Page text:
Experience is the move. The move to a new understanding, a motion towards a richer perspective. We spend our lives chasing it, striving to open up new opportunities for it, while surrounding ourselves with those who have it. A simple thing shrouded in complexity, we go to great lengths and take risks to pursue it. Like water, we want to sit by it, live next to it, walk along it, sail across it, swim in it, drink it. Be it.
Many things contribute to quality of experience. Choices in friends, careers and habits are shaped by our interests and desires, which are likewise shaped by the friends, careers and habits we allow into our lives. The cycle is fascinating and seemingly both within our control and without it. Is that what makes it elusive yet still tangible? Do the most valuable qualities seem to work this way? Choice and fate at work at once? Simple bones wrapped in complex skin? Do those with vast experience generally take it for granted while others seeking any at all stand in awe of how others obtained it?
Fascinating, this idea of experience.
I love to cook with my little boy because he is not at all afraid to make mistakes, riff + think out loud about what he’s doing. Doing things with him are selfishly valuable exercises for me, introspective revisiting , a mental inventory of what it is I think I know, how I learned it, what’s worth sharing, new perspectives on seemingly old ideas + what I missed along the way.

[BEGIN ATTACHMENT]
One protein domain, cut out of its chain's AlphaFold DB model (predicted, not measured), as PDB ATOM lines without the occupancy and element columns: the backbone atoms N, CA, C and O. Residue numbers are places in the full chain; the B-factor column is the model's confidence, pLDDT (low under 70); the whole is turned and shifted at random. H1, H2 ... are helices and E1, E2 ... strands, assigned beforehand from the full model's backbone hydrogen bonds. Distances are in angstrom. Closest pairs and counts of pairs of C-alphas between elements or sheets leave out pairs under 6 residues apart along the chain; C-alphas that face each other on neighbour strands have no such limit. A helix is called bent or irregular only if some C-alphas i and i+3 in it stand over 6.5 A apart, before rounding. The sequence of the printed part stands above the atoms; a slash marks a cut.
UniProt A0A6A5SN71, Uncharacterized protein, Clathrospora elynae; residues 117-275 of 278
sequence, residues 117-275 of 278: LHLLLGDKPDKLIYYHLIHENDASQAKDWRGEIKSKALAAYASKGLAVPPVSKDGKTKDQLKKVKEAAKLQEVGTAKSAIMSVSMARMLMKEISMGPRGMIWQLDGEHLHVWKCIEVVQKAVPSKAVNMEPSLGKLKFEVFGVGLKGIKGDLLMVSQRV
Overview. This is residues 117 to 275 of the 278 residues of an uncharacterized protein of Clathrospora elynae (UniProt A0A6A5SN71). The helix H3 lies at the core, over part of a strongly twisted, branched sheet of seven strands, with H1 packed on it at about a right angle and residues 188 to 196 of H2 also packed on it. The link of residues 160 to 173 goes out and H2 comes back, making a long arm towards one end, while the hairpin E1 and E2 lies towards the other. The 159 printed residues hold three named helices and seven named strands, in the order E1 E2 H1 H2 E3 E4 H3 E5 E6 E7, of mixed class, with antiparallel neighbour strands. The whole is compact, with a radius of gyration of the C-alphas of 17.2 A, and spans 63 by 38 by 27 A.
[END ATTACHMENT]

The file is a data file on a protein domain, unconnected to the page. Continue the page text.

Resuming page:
George Bernard Shaw said this about experience:
Men are wise in proportion not to their experience, but to their capacity for it.
A wise woman who mentored me early in my professional life once shared her secret to gaining experience while ensuring its quality. I’m grateful for her influence because thanks to her it resonates in everything I do:
Listen closely to the perspectives of someone who has not done something before. Their perspective is still fragile and open to influence. When we have experience, we tend to close our ears to amateurs, thinking we have a grasp of a skill or trade. Amateurs have an advantage in the potential of discovering things we missed along the way. Amateurs may in fact have much to teach us. Experience alone doesn’t optimize opportunities for innovation and discovery. Only openness to experience can.